Wednesday, February 08, 2012

Testing and the Parable of the Painter

One of the many stories from the real world is having a coworker who doesn't understand the idea of how to test an application.  When asked to write a test program, they think that means writing a second program with the same logic - which is redundant of course - and any other approach makes no sense.

Here is a story to tell these folks.

There were two painters who kept busy painting houses around town. The painters were brothers named Jerry and Dale. They'd come by the house to be painted and the owner would tell them what color to use, the people in town didn't have eclectic tastes which made it easy for the men, the choices were: white, blue, red, or yellow. They had both been painting for many years and made a comfortable living this way.

A retired sea captain moved to town and bought an older house that was in dire need of a paint job.  He hired Dale to paint his house with instructions to paint the house ocean blue. The captain had bent Dale's ear about how the sea was his first love and she showed many different faces and that you could encounter waters of midnight blue during a storm or nearly turquoise near a shallow lagoon on a sunny afternoon.

Dale goes back to his shop, picks up his blue paint, telling himself that blue is blue, and heads off to do the job. When he's done the captain comes around, takes one look at his house and exclaims, "I've never seen the wild ocean look like that! I said ocean blue, not sky blue!".  The captain dismissed Dale and refuses to pay.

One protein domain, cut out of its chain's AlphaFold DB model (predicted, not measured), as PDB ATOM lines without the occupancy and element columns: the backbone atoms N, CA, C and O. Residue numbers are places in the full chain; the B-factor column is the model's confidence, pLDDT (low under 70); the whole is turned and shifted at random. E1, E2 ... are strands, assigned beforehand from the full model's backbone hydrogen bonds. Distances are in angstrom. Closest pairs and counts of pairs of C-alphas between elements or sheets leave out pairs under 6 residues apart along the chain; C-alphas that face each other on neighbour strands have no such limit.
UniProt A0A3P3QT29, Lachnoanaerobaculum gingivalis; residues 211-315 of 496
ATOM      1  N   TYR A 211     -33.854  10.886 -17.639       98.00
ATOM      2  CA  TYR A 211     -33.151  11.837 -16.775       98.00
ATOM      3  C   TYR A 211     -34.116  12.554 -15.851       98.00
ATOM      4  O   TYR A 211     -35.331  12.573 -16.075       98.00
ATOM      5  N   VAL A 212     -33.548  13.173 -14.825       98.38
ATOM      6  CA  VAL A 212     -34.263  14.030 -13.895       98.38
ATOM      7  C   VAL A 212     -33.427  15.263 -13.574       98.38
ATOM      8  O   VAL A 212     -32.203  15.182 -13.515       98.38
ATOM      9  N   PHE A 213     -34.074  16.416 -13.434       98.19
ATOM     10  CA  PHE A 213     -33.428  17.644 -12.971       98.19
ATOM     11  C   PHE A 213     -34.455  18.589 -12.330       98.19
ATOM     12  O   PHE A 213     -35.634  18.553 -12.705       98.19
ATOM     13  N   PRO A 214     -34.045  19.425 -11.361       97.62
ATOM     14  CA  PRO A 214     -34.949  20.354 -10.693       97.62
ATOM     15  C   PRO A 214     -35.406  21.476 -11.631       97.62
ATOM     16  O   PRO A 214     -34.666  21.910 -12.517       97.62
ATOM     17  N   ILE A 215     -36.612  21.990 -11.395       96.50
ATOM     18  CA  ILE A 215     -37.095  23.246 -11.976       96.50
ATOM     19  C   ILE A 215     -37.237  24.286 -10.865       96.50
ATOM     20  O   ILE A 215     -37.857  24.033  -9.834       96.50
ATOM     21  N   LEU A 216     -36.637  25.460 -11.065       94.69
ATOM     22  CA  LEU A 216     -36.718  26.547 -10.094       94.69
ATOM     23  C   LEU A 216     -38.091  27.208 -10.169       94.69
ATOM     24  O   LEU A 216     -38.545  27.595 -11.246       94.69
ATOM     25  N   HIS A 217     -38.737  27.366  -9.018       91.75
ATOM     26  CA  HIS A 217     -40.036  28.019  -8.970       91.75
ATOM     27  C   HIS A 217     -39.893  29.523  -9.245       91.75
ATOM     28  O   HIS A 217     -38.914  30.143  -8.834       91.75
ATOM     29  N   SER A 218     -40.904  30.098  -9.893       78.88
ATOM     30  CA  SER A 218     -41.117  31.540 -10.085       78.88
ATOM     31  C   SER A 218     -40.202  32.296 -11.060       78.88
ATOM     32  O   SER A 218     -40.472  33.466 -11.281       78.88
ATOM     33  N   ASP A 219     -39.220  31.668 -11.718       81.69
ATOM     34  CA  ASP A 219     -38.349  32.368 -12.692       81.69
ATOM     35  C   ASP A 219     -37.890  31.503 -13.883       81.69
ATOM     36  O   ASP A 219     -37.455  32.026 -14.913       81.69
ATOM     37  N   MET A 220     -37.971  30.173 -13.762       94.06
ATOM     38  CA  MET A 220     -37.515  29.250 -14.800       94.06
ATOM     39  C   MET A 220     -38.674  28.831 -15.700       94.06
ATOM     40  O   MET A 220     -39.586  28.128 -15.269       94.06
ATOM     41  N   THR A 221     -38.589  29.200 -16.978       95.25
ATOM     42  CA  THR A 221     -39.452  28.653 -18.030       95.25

Dale returns home and grumbles to his brother Jerry about the whole affair, "If he wanted a specific shade of blue he should have said so before I painted the whole house!"

The next day, Jerry is surprised to find the very same captain at his door asking to have his house painted a, "proper shade of ocean blue."  Jerry, with the hindsight of his brothers experience, takes the captain to his paint shed and quickly mixes several different shades of blue until the captain smiles and says, "That one reminds me of calm seas off the coast on a sunny day, I'll take it.".  Jerry splashes the chosen color onto a thin peice of wood and the two men agree on a price. The captain directs Jerry to get started the next day while he is away at the docks helping a friend repair a fishing boat.

The work goes quickly and when the house is done Jerry goes to fetch the captain to ask him to come see the finished product. On the way to the docks the sky darkens and starts to fill with ominous clouds, a storm is headed this way. Jerry finally reaches the docs and finds the captain in a sour mood, the captain snaps, "It had better be the right color, I'm not going to live in a house that doesn't remind me of the fickle sea."  Upon seeing his house the captain throws a fit, "That is not the color of the ocean! What kind of painter are you? You're not going to get one cent out of me for such a lousy job". He continues his verbal abuse until Jerry pulls out the peice of wood with paint splattered over it and holds it up saying, "You recognize this?  This is the color you agreed to before we started.  When I hold it next to your house, you can clearly see that they are the same color.  You might have changed your mind but I've held up my end of the bargin and expect to be paid fair-and-square.  If you want it painted some other color, I'll be happy to add as many coats as you have money to buy, but you'll have to pay for this one first."   

The moral of the story? Agreeing on the outcome beforehand is the only way to prevent any arguments over what 'done' means at the end.
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